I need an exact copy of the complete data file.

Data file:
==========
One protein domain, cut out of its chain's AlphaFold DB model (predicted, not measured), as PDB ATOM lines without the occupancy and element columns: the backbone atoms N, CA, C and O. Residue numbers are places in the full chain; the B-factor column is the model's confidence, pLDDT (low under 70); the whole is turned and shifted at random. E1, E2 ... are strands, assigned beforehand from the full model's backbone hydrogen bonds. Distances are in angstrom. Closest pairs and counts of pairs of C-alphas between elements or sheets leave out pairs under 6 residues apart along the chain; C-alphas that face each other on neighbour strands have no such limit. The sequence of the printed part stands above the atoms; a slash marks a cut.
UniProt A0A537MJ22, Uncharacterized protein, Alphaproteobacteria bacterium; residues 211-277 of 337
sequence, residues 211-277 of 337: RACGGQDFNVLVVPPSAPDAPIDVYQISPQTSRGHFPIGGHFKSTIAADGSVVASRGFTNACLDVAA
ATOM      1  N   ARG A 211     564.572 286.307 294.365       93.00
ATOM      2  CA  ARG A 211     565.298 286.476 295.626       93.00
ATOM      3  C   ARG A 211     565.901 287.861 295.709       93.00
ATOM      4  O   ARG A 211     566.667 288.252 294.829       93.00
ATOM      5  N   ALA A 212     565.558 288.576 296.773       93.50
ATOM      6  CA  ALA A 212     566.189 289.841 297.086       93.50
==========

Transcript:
One protein domain, cut out of its chain's AlphaFold DB model (predicted, not measured), as PDB ATOM lines without the occupancy and element columns: the backbone atoms N, CA, C and O. Residue numbers are places in the full chain; the B-factor column is the model's confidence, pLDDT (low under 70); the whole is turned and shifted at random. E1, E2 ... are strands, assigned beforehand from the full model's backbone hydrogen bonds. Distances are in angstrom. Closest pairs and counts of pairs of C-alphas between elements or sheets leave out pairs under 6 residues apart along the chain; C-alphas that face each other on neighbour strands have no such limit. The sequence of the printed part stands above the atoms; a slash marks a cut.
UniProt A0A537MJ22, Uncharacterized protein, Alphaproteobacteria bacterium; residues 211-277 of 337
sequence, residues 211-277 of 337: RACGGQDFNVLVVPPSAPDAPIDVYQISPQTSRGHFPIGGHFKSTIAADGSVVASRGFTNACLDVAA
ATOM      1  N   ARG A 211     564.572 286.307 294.365       93.00
ATOM      2  CA  ARG A 211     565.298 286.476 295.626       93.00
ATOM      3  C   ARG A 211     565.901 287.861 295.709       93.00
ATOM      4  O   ARG A 211     566.667 288.252 294.829       93.00
ATOM      5  N   ALA A 212     565.558 288.576 296.773       93.50
ATOM      6  CA  ALA A 212     566.189 289.841 297.086       93.50